Ready to go back
Dr. Rudi Kauffman
Associate professor of restorative justice
Last summer, Dr. Rudi Kauffman packed up several months’ worth of belongings and, along with his wife and their two daughters, boarded a plane for Guatemala to prepare for the university’s newest semester-abroad opportunity.
Nearly a year later, the associate professor of restorative justice is ready to return “as many times as they let me.”
Building on groundwork laid by Dr. Lynda Nyce, former director of cross-cultural studies, Kauffman and Dr. Paul Neufeld Weaver, current director of the cross-cultural program, began considering Guatemala for a semester-long experience just a year before the first students traveled there. After visiting and establishing connections with the Latin American Anabaptist Seminary (SEMILLA), they agreed that Guatemala had the potential to be a fulfilling experience both for students and the supervising faculty member.
“We knew they had already done programming with Mennonite colleges and had home stays in place,” Kauffman said of SEMILLA.
For the first half of the fall 2015 semester, participating students lived in Guatemala City, the capital. During the day, they attended Spanish and history classes taught by SEMILLA’s Central American Study and Service program, while at night they stayed with local families.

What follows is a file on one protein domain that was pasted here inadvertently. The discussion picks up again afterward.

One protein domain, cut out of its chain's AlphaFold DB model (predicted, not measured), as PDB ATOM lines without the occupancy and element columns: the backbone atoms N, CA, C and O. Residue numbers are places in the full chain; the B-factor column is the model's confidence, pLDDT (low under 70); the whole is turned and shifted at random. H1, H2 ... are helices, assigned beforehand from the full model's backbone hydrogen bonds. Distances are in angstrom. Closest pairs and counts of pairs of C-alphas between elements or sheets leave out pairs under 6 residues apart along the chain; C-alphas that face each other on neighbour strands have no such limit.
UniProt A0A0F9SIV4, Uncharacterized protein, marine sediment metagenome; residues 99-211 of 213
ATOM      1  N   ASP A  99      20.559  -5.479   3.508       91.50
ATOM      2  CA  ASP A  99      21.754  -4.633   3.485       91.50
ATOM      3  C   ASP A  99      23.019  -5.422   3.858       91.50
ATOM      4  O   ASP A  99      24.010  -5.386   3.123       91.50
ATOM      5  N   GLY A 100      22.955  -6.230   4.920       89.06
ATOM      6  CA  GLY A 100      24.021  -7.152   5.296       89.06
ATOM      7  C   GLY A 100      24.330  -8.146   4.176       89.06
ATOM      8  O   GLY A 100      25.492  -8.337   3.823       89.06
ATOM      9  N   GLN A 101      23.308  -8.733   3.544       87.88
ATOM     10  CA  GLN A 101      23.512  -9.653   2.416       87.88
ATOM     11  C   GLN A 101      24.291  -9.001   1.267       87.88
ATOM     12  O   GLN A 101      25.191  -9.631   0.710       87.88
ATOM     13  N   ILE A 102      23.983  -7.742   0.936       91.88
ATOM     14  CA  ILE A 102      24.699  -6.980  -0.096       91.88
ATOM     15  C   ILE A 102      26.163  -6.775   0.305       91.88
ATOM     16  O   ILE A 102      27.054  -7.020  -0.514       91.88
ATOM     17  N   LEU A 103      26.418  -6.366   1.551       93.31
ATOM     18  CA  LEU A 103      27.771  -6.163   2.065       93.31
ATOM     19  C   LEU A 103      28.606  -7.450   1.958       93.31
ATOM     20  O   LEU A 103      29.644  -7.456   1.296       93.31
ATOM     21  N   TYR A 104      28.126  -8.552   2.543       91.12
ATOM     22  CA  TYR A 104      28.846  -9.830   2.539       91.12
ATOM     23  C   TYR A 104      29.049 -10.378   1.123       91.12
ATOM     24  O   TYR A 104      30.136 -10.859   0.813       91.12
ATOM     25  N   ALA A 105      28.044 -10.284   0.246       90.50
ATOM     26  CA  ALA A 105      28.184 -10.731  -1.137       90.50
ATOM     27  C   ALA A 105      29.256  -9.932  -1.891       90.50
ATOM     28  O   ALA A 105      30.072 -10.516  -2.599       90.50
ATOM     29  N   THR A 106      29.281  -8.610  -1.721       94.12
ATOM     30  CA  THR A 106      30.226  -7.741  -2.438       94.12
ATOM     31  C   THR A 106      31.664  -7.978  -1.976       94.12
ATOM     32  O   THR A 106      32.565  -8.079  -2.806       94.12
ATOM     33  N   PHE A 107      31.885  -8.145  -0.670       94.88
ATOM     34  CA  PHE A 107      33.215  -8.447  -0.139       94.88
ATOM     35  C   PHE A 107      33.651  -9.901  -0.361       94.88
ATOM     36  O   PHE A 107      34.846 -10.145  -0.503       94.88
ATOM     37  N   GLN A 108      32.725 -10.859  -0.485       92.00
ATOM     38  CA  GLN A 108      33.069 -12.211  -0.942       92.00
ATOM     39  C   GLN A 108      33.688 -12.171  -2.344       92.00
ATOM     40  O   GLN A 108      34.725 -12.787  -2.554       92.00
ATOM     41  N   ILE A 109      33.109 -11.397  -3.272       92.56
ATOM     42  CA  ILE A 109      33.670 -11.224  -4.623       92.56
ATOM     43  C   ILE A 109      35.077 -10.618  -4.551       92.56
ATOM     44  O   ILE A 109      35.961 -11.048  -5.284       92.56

For the rest of the semester, they did service work —usually outside the city— and stayed, in most cases, with new host families in a more rural environment.
“Guatemala suffers from poverty and instability induced by civil war and obstructive foreign policies,” Kauffman said. As the U.S. attempted to defeat communism globally and protect its interests abroad —most notably the interests of the United Fruit Co.— the CIA aided in a coup against democratically elected President Jacobo Árbenz in 1954, he explained.
“Instability grew for decades, with training and arms supplied to paramilitary organizations. With the ‘peace accords’ of 1996, those organizations have been retooled as instruments of drug cartels, which exploit the instability.
“There are still many who are missing from this time —they are known simply as ‘the disappeared,’” he noted. “The students’ field placements were predominantly in the indigenous villages where the violence of the civil war was most acutely felt.”
Despite Guatemala’s past and the lingering ramifications, Kauffman, his family and his students had an enriching experience. “In a land filled with many different cultures, languages and environments, there was an obvious, deep and touching common experience of hospitality,” he said. “This is exactly why I teach at Bluffton,” he added.
“For my family, our goal was not to find some safe little place to hunker down and live; we wanted to live and grow with students,” and Guatemala “did that very well.”
Even today, his daughters, Greta, 9, and Sophia, 8, refer to the female students who were part of the experience as their big sisters, and every night they pray for the students as part of the family, Kauffman said.
“The value of the cross-cultural experience is that it allows us to find new ways to love God and to love our neighbor,” he said. And after such an experience, “everything looks different.”